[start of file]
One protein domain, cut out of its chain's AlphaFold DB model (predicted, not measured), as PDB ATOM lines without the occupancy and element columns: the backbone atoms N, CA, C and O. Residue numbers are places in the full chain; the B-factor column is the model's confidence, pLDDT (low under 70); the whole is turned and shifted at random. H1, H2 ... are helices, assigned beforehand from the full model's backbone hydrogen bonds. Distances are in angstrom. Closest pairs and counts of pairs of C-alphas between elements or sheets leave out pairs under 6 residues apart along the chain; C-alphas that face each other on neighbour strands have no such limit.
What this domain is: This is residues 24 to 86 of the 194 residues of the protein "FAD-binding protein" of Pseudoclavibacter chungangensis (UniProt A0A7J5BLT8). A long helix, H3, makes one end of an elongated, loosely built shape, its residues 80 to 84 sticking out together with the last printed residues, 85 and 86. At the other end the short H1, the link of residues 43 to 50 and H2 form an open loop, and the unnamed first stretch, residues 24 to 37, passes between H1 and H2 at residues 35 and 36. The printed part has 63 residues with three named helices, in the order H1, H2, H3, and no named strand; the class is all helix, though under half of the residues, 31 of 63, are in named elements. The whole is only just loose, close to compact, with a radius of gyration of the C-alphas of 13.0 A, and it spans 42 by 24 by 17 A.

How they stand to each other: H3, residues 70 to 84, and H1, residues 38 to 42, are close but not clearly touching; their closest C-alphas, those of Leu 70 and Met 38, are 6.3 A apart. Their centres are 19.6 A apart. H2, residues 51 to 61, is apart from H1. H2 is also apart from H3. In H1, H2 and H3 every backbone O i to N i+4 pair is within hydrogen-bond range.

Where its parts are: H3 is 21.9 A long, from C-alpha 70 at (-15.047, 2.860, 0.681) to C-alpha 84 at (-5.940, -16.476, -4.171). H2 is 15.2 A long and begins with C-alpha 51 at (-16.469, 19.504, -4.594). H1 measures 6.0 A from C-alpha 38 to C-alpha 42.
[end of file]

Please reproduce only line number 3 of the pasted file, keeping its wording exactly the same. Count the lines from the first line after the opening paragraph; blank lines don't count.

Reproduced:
Where its parts are: H3 is 21.9 A long, from C-alpha 70 at (-15.047, 2.860, 0.681) to C-alpha 84 at (-5.940, -16.476, -4.171). H2 is 15.2 A long and begins with C-alpha 51 at (-16.469, 19.504, -4.594). H1 measures 6.0 A from C-alpha 38 to C-alpha 42.